New York’s Charter Mugging
Mess with a politically connected union, and you’ll be driven out of New York. That’s the message the Cuomo Administration sent to businesses last Friday as the Public Service Commission revoked its approval of Charter Communications ’ merger agreement with Time Warner Cable. The official narrative is that the telecom company is failing to live up to its merger obligations, but in reality this is political retribution.
The story began after the 2016 merger, as Charter negotiated a new collective-bargaining agreement with the International Brotherhood of Electrical Workers Local 3, which represents about 1,700 cable technicians. Charter, which does business in New York under the trade name Spectrum, offered union workers an average raise of 22%, effective immediately.
The company also wanted to replace its defined-benefit pension with the same 401(k)-style retirement benefits that its other 94,000 employees nationwide receive. Local 3 rejected the offer and went on strike on March 28, 2017, two days before its contract expired. Charter has hired non-Local 3 members to replace the strikers, who are still picketing.
Charter says the union has since engaged in intimidation and vandalism. Last September a union picketer “violently shook” a 28-foot ladder where a Charter subcontractor was working “in an effort to cause the worker on the ladder to fall to his death or serious injury,” the company claimed in a lawsuit against Local 3. In an affidavit, Charter technical operations supervisor Anthony Rodriguez described how union picketers showed up at a job site last September and shouted at nonstriking workers, “I’m going to kill your family the same way you’re killing mine.”
Charter said its coaxial and fiber-optic cables have been intentionally damaged more than 125 times, cutting off TV, internet and phone service for tens of thousands of customers. “The saboteurs clearly knew the optimal locations where they could cut cable lines to multiple customers without being harmed or observed,” Charter said.
The Queens district attorney charged one Local 3 member with criminal mischief for allegedly cutting cables that knocked out service for 38,000 Spectrum customers. Local 3 did not respond to our repeated inquiries, but it said in court it issued a notice instructing members to engage in “peaceful and lawful picketing.”
The New York Supreme Court dismissed Charter’s tort claim against the union in March. Justice Kathryn Freed wrote that “to properly plead this claim, Charter was required to allege that each and every member of Local 3 authorized or ratified the allegedly unlawful conduct claimed.” Charter is appealing, but in practice the ruling means the union can continue its thuggish tactics.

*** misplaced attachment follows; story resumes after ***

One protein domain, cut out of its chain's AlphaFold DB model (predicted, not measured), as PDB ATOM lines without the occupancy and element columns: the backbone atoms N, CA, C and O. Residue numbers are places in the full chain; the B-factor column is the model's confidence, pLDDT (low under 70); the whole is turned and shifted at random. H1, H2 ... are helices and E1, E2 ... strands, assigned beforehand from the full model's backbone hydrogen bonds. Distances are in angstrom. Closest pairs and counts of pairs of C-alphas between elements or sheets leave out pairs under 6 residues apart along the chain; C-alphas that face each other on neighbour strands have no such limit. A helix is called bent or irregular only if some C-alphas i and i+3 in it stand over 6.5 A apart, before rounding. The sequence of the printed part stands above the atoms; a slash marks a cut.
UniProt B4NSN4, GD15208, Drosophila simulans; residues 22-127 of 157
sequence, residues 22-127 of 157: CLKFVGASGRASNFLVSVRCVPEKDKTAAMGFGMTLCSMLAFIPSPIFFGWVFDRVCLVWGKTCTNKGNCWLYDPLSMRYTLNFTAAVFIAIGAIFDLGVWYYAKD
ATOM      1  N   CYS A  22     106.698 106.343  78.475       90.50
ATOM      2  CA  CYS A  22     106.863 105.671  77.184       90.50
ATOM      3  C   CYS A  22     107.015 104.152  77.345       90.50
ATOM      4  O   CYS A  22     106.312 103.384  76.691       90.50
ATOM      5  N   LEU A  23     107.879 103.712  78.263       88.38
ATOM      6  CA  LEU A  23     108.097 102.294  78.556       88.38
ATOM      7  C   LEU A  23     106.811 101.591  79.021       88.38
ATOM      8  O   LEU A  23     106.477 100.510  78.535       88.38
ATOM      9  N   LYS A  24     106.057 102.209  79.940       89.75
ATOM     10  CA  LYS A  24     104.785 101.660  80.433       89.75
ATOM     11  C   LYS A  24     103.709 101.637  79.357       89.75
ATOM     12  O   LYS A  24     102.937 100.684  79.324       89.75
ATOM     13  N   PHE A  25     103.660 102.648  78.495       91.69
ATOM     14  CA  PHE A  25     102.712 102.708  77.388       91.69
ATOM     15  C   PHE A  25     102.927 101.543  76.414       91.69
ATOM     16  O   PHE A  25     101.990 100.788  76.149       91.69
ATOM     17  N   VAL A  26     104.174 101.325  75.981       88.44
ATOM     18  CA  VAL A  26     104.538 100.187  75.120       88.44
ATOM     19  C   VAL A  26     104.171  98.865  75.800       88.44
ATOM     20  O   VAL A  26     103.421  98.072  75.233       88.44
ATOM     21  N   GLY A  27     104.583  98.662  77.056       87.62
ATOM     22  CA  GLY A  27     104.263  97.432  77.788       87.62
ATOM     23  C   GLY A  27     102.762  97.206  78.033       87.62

Local 3-affiliated PACs have given some $200,000 in campaign donations statewide since Jan. 1, 2017, including at least $23,000 to support Andrew Cuomo. Last September Mr. Cuomo participated in a Local 3 rally, addressing the workers on strike. He referred to Charter’s merger and its requirement that Spectrum expand coverage to rural and underserved parts of the state. “If they don’t get their act together and fulfill that agreement, they’re going to be out of the State of New York,” Mr. Cuomo told Local 3 members. “I want Charter to understand that.”
Charter says it met its most recent expansion quota. But lo, New York’s Public Service Commission claims that more than 18,000 of the new properties don’t count, in part because some addresses are in New York City. And last Friday the commission called a special session on Charter’s expansion, giving a day’s notice. Why the rush? Spokesman James Denn said the commission “moved forward to promptly protect the interests of New Yorkers.” But Diane Burman, the contrarian on a commission full of Cuomo appointees, was on vacation.
The remaining three commission members voted to deny Charter’s petition for rehearing on the expansion. In an unprecedented move, they also revoked Charter’s merger approval in New York state. The regulators gave Charter 60 days to come up with an exit plan that includes a replacement provider.
Though the decision effectively evicts Charter from the state, the commission claims the company is still obligated to continue its network expansion. Completing the shakedown, the commission imposed $1 million in fines on Charter for alleged delays, in addition to the $2 million it levied last month.
Charter says Friday’s unexpected decision to revoke the merger was made without public comment. Mr. Denn says there have been “robust public comments accepted,” pointing to a website where around 450 people have submitted feedback on the general topic of Charter in New York since 2015.
Dani Lever, a spokeswoman for Mr. Cuomo, says Charter’s failure to sufficiently expand “is at the heart of the [commission’s] action.” She says the commission “rightly exercised its authority as a regulator,” and “efforts to link a crackdown on bad corporate behavior to anything [else] would ignore the very clear facts and undermine the very real complaints from rural communities.”
Charter plans to challenge the commission’s actions in court. But labor leaders are betting this episode will change how other New York businesses negotiate. Cave to the union or the Governor will kill your business. By the way, Mr. Cuomo is running for a third term, and then he plans to run for President—with union support.
Appeared in the August 3, 2018, print edition.